Two Accidents on Same Day at Intersection of 4th Avenue and Fayette Street in Conshohocken

Yesterday the morning started with a fatal accident just before 7:00 a.m. at the intersection of 4th Avenue and Fayette Street. This accident involved a vehicle striking a 80 year old male pedestrian as he crossed Fayette Street.

That evening at 7:17 p.m. there was a two-vehicle accident that resulted in one being turned over ( has pictures). One person was taken to the hospital.

Social media has been abuzz about these accidents and potential causes. There are no official announced causes or placements of blame.

Safety of pedestrians along Fayette Street has been discussed by Borough Council several times over the years since started in 2009.

The most recent discussion was in 2016, which involved a proposal to place flashing beacons at the intersections that do not have traffic lights. From the May 18, 2016 minutes:

Mr. Manfredi introduced Mr. Brian Keaveney, the Borough’s Traffic Engineer from Pennoni Associates, to summarize the bid process and results. Mr. Manfredi added that the Borough had approved money in the budget for the engineering but had not appropriated funds for this particular project and that, if
awarded, it would require a transfer of monies from the capital or capital reserve funds through supplemental appropriation.

Mr. Keaveney then shared that the beacons were recommended for installation as a means to implement pedestrian crossing improvements to Fayette Street at the intersections of 4th and 7th Avenue. He explained that two alternates were put to bid; the base bid included the installation of the beacons using sidemounted pedestals on both sides of Fayette Street and the first alternate included the use of overhead mast arms to hang the flashers over the roadway but, because PennDOT has expressed to the Borough that it must use mast arms if it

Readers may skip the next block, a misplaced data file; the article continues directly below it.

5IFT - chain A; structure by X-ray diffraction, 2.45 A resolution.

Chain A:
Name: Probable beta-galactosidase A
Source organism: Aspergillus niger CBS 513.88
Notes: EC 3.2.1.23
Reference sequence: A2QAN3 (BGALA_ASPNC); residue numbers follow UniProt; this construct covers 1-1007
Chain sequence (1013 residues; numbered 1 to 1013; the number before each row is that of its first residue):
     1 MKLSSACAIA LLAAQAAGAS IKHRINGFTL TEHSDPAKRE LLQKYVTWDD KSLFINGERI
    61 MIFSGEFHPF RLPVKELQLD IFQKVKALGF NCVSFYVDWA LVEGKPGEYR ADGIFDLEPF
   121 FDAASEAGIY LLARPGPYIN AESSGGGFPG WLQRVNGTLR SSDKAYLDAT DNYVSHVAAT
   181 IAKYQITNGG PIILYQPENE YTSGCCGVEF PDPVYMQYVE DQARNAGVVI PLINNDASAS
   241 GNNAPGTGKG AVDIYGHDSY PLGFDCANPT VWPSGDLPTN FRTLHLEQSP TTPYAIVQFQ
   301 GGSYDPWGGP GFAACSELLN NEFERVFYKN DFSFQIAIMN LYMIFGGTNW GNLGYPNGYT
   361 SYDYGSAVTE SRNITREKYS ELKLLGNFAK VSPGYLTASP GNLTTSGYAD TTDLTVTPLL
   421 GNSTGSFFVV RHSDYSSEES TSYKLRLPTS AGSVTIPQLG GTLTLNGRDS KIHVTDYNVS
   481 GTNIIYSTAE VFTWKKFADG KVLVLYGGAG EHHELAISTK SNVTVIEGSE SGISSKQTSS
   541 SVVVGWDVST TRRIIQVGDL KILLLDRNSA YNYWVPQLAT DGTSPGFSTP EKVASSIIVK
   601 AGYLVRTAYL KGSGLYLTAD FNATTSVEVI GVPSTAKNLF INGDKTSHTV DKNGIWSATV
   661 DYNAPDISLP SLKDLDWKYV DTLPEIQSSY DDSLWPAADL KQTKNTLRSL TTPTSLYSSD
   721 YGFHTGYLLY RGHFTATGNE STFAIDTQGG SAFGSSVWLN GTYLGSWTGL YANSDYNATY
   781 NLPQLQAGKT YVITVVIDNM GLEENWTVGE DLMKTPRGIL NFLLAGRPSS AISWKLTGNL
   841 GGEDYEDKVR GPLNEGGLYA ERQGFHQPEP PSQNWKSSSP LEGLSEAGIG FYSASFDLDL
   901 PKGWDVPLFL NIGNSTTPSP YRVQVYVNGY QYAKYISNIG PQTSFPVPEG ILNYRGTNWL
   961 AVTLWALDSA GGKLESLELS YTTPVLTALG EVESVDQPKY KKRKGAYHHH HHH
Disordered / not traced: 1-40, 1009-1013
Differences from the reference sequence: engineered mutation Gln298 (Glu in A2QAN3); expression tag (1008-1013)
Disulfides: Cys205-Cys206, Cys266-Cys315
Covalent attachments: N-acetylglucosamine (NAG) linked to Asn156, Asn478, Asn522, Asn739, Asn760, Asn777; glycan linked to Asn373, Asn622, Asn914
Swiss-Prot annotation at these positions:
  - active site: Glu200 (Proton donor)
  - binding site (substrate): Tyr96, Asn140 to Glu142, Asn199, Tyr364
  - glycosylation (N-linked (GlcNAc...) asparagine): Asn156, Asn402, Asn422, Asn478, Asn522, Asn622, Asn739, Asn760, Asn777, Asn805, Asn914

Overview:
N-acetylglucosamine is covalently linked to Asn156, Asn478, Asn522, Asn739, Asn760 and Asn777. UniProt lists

completes the project, the price of the project has significantly increased. He shared that two bids were received, from Carr & Duff, Inc. and Lenni Electric Corporation, and that the low bid’s cost to install the beacons on the mast arms at both locations is approximately $159, 800.00. Council discussed the item and
asked questions about the price of the installation, the reputation of both firms and the logistics and maintenance involved if the beacons were installed. Mr.  Griffin called for public comment and Mr. Joe Malzita of Wood Street, inquired about whether the beacons would flash continuously or only when a pedestrian
was crossing; Mr. Keaveney answered that they would flash only when a pedestrian was present. Following the discussion, because the bid is eligible for award for sixty days, Council made a determination to consider awarding this bid at the June work session.

The bid was rejected at the June 15, 2016 by a vote of 7-0.

During the public comment of the June 15th meeting, resident Rosemary Northcutt asked the following:

Ms. Rosemary Northcutt inquired why the Borough rejected the bid for rapid flashing beacons since it was not discussed as part of a public meeting and what the plan is for pedestrian safety going forward. In response, Mr. Manfredi explained that it had been discussed publicly at the work session in detail. Mr. Manfredi added that Council would continue the discussion on Fayette Street on an upcoming agenda and explained that the plan is to continue careful, thoughtful study and analysis
before any final action is taken.